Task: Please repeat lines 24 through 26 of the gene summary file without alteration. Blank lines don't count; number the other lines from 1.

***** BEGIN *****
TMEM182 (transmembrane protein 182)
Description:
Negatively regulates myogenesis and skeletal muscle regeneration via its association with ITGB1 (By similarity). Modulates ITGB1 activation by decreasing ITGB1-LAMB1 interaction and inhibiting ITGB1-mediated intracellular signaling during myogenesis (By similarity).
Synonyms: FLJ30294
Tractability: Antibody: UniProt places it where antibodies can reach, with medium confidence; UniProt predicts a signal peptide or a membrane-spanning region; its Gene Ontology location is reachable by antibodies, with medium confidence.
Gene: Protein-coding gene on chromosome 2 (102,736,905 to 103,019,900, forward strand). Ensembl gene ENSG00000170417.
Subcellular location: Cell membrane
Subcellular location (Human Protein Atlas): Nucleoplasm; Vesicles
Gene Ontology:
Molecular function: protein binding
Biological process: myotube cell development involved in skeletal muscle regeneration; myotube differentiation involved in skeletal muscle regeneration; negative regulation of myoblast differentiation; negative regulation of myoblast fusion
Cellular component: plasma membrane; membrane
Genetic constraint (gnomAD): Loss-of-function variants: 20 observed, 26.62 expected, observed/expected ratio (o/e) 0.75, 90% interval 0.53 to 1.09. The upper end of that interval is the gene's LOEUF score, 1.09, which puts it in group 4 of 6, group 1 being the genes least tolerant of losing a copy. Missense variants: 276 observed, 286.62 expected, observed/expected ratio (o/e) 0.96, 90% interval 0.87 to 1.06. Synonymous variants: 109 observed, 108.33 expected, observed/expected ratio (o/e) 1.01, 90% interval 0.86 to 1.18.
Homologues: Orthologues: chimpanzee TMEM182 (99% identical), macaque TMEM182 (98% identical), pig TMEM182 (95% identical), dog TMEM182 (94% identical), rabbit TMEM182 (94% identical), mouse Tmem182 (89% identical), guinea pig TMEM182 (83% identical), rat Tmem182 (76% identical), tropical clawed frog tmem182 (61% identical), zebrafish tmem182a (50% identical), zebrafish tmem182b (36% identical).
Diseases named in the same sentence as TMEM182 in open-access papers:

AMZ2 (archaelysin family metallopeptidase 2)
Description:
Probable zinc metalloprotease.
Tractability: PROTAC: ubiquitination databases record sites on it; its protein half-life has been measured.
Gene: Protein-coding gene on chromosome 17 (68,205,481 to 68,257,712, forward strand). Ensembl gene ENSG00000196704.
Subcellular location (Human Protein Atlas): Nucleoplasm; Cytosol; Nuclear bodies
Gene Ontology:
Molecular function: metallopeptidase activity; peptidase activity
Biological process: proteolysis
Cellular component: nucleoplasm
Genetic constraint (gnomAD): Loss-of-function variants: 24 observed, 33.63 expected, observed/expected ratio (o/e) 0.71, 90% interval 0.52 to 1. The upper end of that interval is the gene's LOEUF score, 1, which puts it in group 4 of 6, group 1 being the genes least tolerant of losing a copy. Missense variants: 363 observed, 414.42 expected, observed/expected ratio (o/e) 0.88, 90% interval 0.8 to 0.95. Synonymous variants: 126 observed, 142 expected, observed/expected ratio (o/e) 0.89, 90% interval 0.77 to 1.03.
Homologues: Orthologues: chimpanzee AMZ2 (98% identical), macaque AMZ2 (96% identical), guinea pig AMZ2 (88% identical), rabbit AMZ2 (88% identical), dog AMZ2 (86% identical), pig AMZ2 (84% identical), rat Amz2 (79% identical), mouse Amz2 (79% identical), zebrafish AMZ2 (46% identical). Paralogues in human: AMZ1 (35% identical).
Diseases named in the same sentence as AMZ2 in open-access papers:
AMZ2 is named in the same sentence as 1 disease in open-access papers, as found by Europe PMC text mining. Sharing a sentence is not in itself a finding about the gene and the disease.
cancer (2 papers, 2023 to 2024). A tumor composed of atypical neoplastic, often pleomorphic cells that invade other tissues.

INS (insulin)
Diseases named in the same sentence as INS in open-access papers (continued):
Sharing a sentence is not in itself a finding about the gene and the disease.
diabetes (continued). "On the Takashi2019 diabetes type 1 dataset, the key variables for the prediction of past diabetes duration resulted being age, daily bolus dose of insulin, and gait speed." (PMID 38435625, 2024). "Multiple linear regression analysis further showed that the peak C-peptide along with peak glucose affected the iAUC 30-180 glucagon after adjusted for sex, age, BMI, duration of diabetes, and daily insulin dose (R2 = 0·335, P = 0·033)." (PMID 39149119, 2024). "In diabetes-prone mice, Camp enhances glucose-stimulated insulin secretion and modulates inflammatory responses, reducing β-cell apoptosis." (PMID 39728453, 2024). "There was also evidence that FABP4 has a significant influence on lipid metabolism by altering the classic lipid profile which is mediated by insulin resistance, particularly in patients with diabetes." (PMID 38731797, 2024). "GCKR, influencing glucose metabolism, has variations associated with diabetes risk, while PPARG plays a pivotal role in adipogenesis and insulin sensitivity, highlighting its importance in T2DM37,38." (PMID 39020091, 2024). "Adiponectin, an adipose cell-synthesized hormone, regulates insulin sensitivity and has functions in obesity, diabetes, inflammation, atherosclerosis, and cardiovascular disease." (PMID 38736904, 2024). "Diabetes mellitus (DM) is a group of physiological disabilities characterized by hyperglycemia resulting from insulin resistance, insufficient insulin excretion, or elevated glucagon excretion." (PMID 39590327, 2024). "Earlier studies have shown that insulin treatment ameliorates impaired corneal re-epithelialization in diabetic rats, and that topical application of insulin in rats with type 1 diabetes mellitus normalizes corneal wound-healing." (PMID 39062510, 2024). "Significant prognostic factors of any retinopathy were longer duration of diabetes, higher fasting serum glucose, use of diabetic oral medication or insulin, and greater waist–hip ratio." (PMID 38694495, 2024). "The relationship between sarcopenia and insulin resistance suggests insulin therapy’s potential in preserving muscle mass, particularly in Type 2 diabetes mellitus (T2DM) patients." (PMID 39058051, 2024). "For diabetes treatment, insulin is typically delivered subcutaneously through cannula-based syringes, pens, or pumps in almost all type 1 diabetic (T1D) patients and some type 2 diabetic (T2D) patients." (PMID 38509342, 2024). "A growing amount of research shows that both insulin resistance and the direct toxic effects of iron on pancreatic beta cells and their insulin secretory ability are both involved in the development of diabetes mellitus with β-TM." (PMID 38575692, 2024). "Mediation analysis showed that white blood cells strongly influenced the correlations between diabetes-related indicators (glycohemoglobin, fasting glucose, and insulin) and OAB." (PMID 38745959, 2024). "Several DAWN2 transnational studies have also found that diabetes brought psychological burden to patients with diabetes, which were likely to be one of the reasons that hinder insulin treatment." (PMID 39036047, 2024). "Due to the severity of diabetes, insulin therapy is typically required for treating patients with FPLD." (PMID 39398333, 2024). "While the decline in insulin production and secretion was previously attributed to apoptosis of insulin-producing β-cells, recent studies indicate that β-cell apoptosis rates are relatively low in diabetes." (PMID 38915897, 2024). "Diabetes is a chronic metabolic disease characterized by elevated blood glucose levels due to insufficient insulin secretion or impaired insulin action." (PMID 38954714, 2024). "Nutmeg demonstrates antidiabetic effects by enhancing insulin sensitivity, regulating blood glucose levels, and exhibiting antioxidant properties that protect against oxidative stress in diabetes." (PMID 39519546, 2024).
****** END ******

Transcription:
Biological process: proteolysis
Cellular component: nucleoplasm
Genetic constraint (gnomAD): Loss-of-function variants: 24 observed, 33.63 expected, observed/expected ratio (o/e) 0.71, 90% interval 0.52 to 1. The upper end of that interval is the gene's LOEUF score, 1, which puts it in group 4 of 6, group 1 being the genes least tolerant of losing a copy. Missense variants: 363 observed, 414.42 expected, observed/expected ratio (o/e) 0.88, 90% interval 0.8 to 0.95. Synonymous variants: 126 observed, 142 expected, observed/expected ratio (o/e) 0.89, 90% interval 0.77 to 1.03.